‘Rock Chalk!’ Oklahoma, Kansas rivalry reaches both governors over license plate bill: After Gov. Kevin Stitt vetoed a bill that included a specialty license plate for the University of Kansas, Kansas Gov. Laura Kelly said, “Our doors are always open’ to KU grads in Oklahoma. [The Oklahoman]

Column: ‘The government is here to help’ are terrifying words to bankers: Regardless of the questionable reasoning for doing so, Bank of America’s placement on the state’s ESG blacklist forces the city of Stillwater to turn to a different lender. It will likely be one with a higher interest rate, which could cost taxpayers nearly $1.2 million in additional costs. [Adrian Beverage Guest Column / The Oklahoman]

Tribal Nations News

A vetoed bill to protect tribal regalia at graduations is a step closer to being overridden: Oklahoma public schools will not be allowed to block Native American students from wearing tribal regalia at graduation ceremonies under a new law approved Thursday. [The Oklahoman]

  • Lawmakers override Stitt’s veto on tribal regalia at graduation ceremonies [Tulsa World]

Criminal Justice News

Education Watch: Criminal Case Against Epic Co-Founders, CFO Set For Court: Last week, a judge set a court date in the criminal casen against Epic Charter Schools’ co-founders and former chief financial officer. A preliminary hearing is scheduled for Oct. 23-25 and Oct. 27 for David Chaney, Ben Harris and Josh Brock in Oklahoma County District Court. Preliminary hearings are like mini trials, with evidence and witnesses, that allow a judge to assess whether there’s enough of a case to move forward to trial. [Oklahoma Watch]

Oklahoma County DA files 59 felony cockfighting counts against Newalla couple: Oklahoma County District Attorney Vicki Behenna has filed 59 felony counts related to cockfighting against a Newalla couple caught with “a large number of roosters,” some tied to stakes outside their home. [NonDoc]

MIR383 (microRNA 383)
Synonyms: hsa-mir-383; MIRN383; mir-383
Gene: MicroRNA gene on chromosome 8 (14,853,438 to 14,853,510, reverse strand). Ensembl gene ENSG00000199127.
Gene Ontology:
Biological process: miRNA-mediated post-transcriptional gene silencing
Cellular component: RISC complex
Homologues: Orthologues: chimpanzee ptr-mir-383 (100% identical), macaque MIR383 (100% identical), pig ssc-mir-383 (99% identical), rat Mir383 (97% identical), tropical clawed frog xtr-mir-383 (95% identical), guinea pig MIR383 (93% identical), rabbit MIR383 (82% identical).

Oklahoma Local News

  • OKC retained its spot as America’s 20th largest city, and just keeps growing. [The Oklahoman]
  • Former downtown Holiday Inn eyed for conversion to apartments [The Oklahoman]

Quote of the Day

“That is the kind of thing that will get us killed. You can’t put that rhetoric out there in today’s climate. I’m sitting inside that board room with people in front of me and people behind me talking about how all we do in schools is porn and how we’re teaching porn. And just crazy, crazy things. That is not happening in public schools. Ryan, we used to talk all the time back when you were reasonable. I don’t know what’s happened.”

– Jami Cole, a teacher from Duncan, speaking about the inflammatory anti-teacher union video released by Superintendent Ryan Walters during a state board of education meeting Thursday. [The Oklahoman]

Number of the Day


 Of adults surveyed who had been asked to pay a court fine or fee in the past ten years, 98.5% of respondents reported that the court-ordered fines and fees impacted at least one aspect of daily life. More than half (51%) reported experiencing multiple impacts. [Wilson Center for Science and Justice & the Fines and Fees Justice Center]

Policy Note

Debt Sentence: How Fines And Fees Hurt Working Families: Court-imposed debt impacts working families across all racial groups, political affiliations, and income levels. In the past ten years, a third of Americans have been directly affected by fines or fees related to traffic, criminal, juvenile, or municipal court. This report is the first national survey to examine how court-imposed fines and fees affect individuals and families. Researchers found that fines and fees debt creates hardships in people’s daily lives. Many respondents reported experiencing serious hardship, being impacted in three or more aspects of daily life. [Wilson Center for Science and Justice & the Fines and Fees Justice Center]

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Hana Saad joined OK Policy in August 2022 as the Communications and Operations Fellow. She graduated from the University of Tulsa with degrees in Media Studies and English and is part of Phi Beta Kappa, an academic honor society. At TU, Hana regularly wrote for The Collegian and was the Co-Editor of the Stylus Journal of Art and Writing. She also serves on the team at Puppy Haven Rescue to help in their mission of saving rescue dogs across Oklahoma. Hana is eager to learn more about public policy in Oklahoma and use her skills to support the OKP work to build a more equitable state. In her free time, she loves to read fiction and poetry, walk her dog, and make copious cups of tea.